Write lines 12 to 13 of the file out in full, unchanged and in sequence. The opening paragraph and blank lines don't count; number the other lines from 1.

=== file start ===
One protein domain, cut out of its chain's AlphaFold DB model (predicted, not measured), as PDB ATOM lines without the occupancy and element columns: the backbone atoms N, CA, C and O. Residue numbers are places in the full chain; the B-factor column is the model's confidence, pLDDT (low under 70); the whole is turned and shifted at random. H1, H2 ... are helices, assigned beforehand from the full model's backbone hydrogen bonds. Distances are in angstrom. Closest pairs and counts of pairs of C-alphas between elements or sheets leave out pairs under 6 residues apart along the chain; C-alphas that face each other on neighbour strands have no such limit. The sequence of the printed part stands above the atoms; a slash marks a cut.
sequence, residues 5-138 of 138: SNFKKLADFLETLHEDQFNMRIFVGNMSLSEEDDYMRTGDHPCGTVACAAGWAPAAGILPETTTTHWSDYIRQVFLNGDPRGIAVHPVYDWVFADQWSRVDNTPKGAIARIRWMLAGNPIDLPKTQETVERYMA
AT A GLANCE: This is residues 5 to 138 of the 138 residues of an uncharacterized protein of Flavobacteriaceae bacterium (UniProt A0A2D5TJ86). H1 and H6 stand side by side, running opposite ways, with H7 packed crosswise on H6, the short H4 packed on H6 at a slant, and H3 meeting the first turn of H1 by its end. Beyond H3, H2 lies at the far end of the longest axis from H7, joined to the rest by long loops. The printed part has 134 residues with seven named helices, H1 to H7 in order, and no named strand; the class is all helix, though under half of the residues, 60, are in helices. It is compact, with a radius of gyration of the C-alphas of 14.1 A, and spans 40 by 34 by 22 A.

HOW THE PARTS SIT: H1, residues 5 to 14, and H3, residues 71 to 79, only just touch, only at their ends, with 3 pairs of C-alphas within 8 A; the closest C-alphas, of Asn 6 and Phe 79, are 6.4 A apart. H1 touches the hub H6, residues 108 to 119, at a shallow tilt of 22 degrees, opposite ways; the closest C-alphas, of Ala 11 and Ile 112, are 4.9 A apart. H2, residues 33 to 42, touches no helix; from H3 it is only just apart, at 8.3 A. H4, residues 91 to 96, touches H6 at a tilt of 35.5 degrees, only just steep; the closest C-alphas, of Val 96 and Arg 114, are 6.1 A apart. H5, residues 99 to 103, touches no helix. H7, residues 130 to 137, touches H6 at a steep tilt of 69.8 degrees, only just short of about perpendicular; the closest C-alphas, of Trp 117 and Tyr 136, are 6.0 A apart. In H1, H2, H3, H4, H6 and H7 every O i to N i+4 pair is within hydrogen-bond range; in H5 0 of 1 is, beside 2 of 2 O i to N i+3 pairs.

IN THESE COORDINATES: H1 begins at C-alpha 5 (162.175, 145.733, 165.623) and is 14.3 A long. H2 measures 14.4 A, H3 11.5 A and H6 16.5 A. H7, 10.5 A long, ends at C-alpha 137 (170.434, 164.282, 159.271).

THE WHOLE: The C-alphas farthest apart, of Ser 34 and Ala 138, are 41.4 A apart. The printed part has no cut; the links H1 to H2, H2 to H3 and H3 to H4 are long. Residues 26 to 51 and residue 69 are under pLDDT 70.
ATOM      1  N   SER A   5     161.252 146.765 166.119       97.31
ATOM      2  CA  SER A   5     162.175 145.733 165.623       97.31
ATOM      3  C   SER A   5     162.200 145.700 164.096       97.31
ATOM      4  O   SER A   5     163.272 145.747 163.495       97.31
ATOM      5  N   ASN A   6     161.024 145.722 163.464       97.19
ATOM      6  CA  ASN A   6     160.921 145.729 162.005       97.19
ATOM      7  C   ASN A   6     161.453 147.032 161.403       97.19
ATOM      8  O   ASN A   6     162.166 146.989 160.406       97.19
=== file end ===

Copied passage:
ATOM      7  C   ASN A   6     161.453 147.032 161.403       97.19
ATOM      8  O   ASN A   6     162.166 146.989 160.406       97.19